Saturday, October 03, 2015
"99 Homes": formulaic parable based on Florida's real estate crisis (as per Jeb Bush?)
“99 Homes”, directed by Ramin Bahrani, may be intended to make a political statement, especially about how Jeb Bush ruined a lot of Florida homeowners in the middle 2000’s, driving them underwater, and then looking the other way as greedy lawyers and real estate “brokers” fed. In fact, the film is fairly balanced. Homeowners were reckless, taking out mortgages they couldn’t afford and borrowing for swimming pools and luxuries on OPM (other people’s money). You can’t get something for nothing.
The film also makes the whole Orlando FL area look seedy (“Body Heat” comes to mind), filled with square miles of tract homes on flat land, dotted with lakes but otherwise rather unremarkable.
I was just there in July, to go to the theme parks. I got real familiar with the area around Semoran north of the airport, and some of the locations looked familiar. I felt like I was still on that trip.
The writing, based on a story by Bahareh Azimi, is formulaic, piling on the crises and ironies. As the film opens, Dennis Nash (Andrew Garfield), a home construction worker with his own tools, won’t get paid for the last two weeks of his work because the developer went under, in the aftermath of the 2008 crisis. Soon his home is foreclosed, with greedy “realtor” Rick Carver (Michael Shannon) accompanied by a sheriff who seems to be in on the take. The judge seems to be part of the conspiracy, too, as supposed 30-day notices and appeals are simply ignored.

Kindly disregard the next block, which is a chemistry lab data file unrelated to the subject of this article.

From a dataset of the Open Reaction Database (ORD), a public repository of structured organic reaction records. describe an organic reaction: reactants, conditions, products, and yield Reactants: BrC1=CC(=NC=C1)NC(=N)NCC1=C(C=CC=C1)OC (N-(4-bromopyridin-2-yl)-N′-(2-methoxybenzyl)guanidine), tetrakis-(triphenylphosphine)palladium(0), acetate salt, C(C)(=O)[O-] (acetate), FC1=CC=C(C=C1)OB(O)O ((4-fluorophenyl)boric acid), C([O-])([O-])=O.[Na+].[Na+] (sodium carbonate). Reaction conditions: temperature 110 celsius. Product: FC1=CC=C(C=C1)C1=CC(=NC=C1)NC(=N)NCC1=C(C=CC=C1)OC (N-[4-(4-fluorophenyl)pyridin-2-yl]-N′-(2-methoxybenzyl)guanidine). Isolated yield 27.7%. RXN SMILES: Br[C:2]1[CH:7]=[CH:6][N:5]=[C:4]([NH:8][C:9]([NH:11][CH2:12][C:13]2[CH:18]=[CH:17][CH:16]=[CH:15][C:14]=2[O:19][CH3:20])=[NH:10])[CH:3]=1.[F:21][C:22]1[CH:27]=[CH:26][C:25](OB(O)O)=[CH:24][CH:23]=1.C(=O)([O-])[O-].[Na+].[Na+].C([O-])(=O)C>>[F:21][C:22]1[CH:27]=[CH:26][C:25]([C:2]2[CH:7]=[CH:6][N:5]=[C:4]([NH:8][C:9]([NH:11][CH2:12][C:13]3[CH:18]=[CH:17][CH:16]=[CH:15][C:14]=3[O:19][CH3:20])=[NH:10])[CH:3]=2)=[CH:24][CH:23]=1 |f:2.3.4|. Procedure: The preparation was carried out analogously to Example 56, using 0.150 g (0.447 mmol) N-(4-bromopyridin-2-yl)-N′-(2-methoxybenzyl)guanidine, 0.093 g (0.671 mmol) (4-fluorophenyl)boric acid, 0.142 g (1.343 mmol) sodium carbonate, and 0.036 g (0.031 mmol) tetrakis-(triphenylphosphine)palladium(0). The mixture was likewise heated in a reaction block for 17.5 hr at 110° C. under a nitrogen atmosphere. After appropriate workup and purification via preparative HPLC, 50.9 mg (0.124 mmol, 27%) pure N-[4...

Carver’s middle-aged aggression is obvious, as we see him strapping a pistol on his balding leg. Pretty soon, he’s hiring Dennis to be his understudy and “hit man”, to go after many other flat-country homeowners and give them the same treatment. (We don’t see homes fall into sinkholes.)
Garfield seems too nice for the part, and isn’t totally convincing that he can pull other waifs out of their homes. When Carver wants him to participate in some courtroom paperwork fraud, Dennis has his crisis of conscience, leading to the final confrontation of the film. We see the Garfield of Spiderman and “The Social Network”. Dennis mother (Laura Dern) figures into his change of heart. (That Nash is a single dad is rather glossed over.) Yes, at the very end, we’re left with the idea that Carver will himself go to jail.
Carver gives a speech, about the world having only winners and losers, sounding like Donald Trump. He sees what he does as perfectly virtuous, something that promotes reproductive advantage for the fittest. There is something seedy about the idea that the only way to make it in a competitive world is to pimp and manipulate other people, just to provide for one's own/
The official site is here (Broad Green).
I saw the film at Angelika Mosaic before a substantial Saturday afternoon audience.
Picture: Street fair in Orlando, July 2015, my trip.